There are always angry voices on the internet. It's the internet!!! There are gaming media personalities whose entire schtick is being angry about nothing much with the aim of making others irate. The internet is full of people with opinions on everything but no conviction and you only have to look at the array of gaming memes like "Pre-order cancelled" to realise that the "voice" of gamers on the internet has no credibility. There are long-standing members on this board who think one thing one week and something entirely different the next. Companies can't possibly make product decisions based on internet feedback.

    If anything, the internet noise gave Microsoft an excuse to avoid saying pre-order numbers were bad. Hey guys, we hear ya. We're changing that thing. It was good PR. Bullshit, but good PR.
     
  8. Shifty Geezer

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    That doesn't really answer my question. If people refused to buy XB1 because of its DRM policy but didn't tell MS as much by expressing their opinions on the internet, would MS have removed the DRM policy or would they have done something else?
     
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  9. DSoup

    DSoup meh
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    I can't answer your 'what if' question. I'm sure others will provide wild speculation.
     
    #29 DSoup, Apr 23, 2017
    Last edited: Apr 23, 2017
  10. mosen

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    It's very simple. They heard fans feedback so they changed their policies. However other events might be influential as well (e.g. Gamestop anti Xbox activities).
     
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  11. bunge

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    What Sony hubris?
     
  12. mrcorbo

    mrcorbo Foo Fighter
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    You quoted the wrong post.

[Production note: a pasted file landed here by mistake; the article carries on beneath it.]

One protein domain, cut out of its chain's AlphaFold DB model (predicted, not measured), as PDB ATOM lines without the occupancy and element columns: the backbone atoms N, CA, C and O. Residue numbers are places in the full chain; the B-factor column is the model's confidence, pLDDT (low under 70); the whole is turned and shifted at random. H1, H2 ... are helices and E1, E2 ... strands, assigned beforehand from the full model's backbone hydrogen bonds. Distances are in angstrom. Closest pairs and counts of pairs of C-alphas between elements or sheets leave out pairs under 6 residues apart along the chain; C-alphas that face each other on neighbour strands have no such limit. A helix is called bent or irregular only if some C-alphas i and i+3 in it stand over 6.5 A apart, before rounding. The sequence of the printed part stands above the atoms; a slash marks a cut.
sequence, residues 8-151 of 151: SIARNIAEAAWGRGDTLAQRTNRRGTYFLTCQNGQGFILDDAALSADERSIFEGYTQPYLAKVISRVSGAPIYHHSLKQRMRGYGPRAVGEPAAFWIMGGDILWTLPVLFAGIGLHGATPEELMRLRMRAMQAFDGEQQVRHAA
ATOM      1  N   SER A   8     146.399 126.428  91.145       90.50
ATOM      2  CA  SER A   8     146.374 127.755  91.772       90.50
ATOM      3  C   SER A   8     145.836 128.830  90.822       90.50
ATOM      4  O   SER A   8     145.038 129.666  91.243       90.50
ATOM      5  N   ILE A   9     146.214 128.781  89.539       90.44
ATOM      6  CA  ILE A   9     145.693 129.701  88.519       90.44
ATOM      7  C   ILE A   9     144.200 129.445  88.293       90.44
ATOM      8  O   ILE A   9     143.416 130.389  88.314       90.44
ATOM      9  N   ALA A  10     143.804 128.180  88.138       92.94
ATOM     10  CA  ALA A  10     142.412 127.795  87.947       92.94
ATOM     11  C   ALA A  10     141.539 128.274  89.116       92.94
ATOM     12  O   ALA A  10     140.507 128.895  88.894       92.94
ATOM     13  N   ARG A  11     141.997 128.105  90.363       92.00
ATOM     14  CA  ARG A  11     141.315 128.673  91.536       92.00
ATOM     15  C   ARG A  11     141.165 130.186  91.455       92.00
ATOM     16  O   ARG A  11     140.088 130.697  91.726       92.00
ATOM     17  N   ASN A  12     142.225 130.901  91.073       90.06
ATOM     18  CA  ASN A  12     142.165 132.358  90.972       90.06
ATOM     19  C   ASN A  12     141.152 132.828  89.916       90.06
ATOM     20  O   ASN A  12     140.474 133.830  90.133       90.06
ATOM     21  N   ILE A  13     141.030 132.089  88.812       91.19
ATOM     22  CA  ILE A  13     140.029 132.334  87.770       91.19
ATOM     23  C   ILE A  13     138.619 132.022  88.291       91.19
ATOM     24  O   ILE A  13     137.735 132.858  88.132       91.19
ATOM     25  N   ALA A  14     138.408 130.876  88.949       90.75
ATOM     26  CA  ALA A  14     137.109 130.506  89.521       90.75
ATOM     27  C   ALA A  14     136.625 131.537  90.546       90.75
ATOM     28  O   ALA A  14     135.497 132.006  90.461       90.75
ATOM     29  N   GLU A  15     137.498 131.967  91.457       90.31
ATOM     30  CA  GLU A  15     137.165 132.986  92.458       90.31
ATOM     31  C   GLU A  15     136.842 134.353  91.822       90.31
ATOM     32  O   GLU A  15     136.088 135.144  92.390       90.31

To respond, though. It's pretty obvious what AzBat is saying, We have two generations of console manufacturers taking their core supporters (for lack of a better word) for granted and suffering the consequences. He's not saying Sony are showing hubris now, he's saying that if they do, by disregarding the desires of their most vocal and influential consumers, it could hurt them as it has before.
     
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  13. AzBat

    AzBat Agent of the Bat
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    Thanks MrCorbo, you expained it better than I could.

    Tommy McClain

    Sent from my LG-H634 using Tapatalk
     
  14. bunge

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    It's absurd to equate online DRM and digital download sales.
     
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  15. mrcorbo

    mrcorbo Foo Fighter
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    That's not what was being argued. What was being argued was that companies can ignore internet outrage, regardless of the cause. Go back and look.

    DSoup said this:

    And, in response to that, AzBat said this.

     
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  16. bunge

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    False equivalency.
     
  17. mrcorbo

    mrcorbo Foo Fighter
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    Explain.
     
  18. bunge

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  19. AzBat

    AzBat Agent of the Bat
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    [​IMG]

    Tommy McClain
     
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  20. bunge

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    What hubris?